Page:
Apple has refreshed and expanded its privacy website, a month after its most recent iPhone and Mac launches.
You’re not going to see much change from previous years — the privacy pages still state the same commitments that Apple’s long held, like that privacy is a “fundamental human right” and that your information is largely on your iPhones, iPads and Macs. And, now with a bevy of new security and privacy features in iOS 12 and macOS Mojave, the pages are updated to include new information about end-to-end encrypted group FaceTime video calls and improvements to intelligence tracking protections — and, how it uses differential privacy to understand which are the most popular features so it can improve, without being able to identify individual users.
One key addition this time around: Apple is expanding its data portal to allow U.S. customers to get a copy of the data that the company stores on them.
It’s the same portal that EU customers have been able to use since May, when the new EU-wide data protection rules — known as General Data Protection Regulation, or GDPR — went into effect. That mandated companies operating in Europe to allow customers to obtain a copy of their own data.
Apple’s making good on its promise earlier this year that it would expand the feature to U.S. customers. Customers in Canada, Australia and New Zealand can also request their data.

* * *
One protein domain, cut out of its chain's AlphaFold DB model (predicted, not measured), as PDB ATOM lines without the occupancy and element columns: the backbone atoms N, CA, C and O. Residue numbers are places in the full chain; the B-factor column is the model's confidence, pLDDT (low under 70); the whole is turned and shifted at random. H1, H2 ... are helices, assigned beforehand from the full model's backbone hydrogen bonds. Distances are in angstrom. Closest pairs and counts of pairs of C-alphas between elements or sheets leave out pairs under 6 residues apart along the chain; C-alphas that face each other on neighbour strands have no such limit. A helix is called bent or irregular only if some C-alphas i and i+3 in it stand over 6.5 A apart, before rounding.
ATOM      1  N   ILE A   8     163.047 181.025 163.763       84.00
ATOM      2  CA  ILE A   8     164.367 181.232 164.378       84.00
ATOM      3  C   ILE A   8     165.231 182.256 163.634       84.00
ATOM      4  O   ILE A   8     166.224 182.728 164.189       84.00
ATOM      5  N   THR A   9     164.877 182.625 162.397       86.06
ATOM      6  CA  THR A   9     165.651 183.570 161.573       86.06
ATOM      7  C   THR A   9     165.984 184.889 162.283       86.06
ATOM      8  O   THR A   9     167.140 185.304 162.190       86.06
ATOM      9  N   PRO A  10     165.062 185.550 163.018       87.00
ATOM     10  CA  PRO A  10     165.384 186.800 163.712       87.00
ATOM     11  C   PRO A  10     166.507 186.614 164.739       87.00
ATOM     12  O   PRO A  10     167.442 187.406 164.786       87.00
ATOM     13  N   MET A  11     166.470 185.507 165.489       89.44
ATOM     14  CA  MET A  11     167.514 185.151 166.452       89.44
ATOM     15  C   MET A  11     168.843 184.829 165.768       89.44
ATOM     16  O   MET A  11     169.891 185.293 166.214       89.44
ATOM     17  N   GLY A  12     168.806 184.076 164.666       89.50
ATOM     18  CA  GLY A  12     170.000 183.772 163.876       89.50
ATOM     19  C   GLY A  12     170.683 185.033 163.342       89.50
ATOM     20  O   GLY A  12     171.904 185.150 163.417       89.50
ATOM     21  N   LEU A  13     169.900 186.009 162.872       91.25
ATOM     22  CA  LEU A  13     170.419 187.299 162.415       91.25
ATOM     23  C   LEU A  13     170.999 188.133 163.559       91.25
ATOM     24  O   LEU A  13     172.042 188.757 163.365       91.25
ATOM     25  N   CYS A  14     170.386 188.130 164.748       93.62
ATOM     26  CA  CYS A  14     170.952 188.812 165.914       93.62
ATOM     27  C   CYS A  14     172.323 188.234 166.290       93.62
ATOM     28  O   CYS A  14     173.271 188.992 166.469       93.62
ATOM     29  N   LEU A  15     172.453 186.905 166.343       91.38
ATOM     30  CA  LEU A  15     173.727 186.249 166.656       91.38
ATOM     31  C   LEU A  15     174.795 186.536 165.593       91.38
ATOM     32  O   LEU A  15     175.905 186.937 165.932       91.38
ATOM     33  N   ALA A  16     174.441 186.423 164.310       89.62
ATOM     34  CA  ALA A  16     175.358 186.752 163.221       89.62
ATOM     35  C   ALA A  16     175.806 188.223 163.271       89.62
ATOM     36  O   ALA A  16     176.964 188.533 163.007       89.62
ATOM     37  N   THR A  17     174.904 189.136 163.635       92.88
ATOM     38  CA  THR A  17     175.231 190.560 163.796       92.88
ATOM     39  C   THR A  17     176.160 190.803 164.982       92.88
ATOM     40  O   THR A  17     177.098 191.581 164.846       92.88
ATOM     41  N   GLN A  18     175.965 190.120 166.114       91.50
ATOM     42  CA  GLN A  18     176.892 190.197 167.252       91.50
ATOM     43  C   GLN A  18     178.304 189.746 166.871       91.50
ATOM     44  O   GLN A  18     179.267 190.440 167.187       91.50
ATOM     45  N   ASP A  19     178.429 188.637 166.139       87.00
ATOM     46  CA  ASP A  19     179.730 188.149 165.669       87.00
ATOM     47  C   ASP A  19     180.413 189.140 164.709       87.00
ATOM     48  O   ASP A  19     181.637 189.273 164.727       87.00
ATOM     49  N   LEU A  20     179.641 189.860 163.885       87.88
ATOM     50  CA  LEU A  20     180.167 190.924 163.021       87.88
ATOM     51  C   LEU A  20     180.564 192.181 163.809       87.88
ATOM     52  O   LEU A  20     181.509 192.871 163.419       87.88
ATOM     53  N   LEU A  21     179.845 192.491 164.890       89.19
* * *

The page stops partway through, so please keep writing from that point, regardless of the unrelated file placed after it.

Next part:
But because the company doesn’t store that much data on you in the first place — don’t expect too much back. When I asked Apple for my own data, the company turned over only a few megabytes of spreadsheets, including my order and purchase histories, and marketing information. Any other data that Apple stores is either encrypted — so it can’t turn over — or was only held for a short amount of time and was deleted.
That’s a drop in the ocean compared to data hungry services like Facebook and Google, which compiled an archive of my data ranging from a few hundred megabytes to over a couple of gigabytes of data.
Since then, its pages have expanded and continued to transparently lay out how the company encrypts user data on its devices, so not even the company can read it — and, when data is uploaded, how it’s securely processed and stored.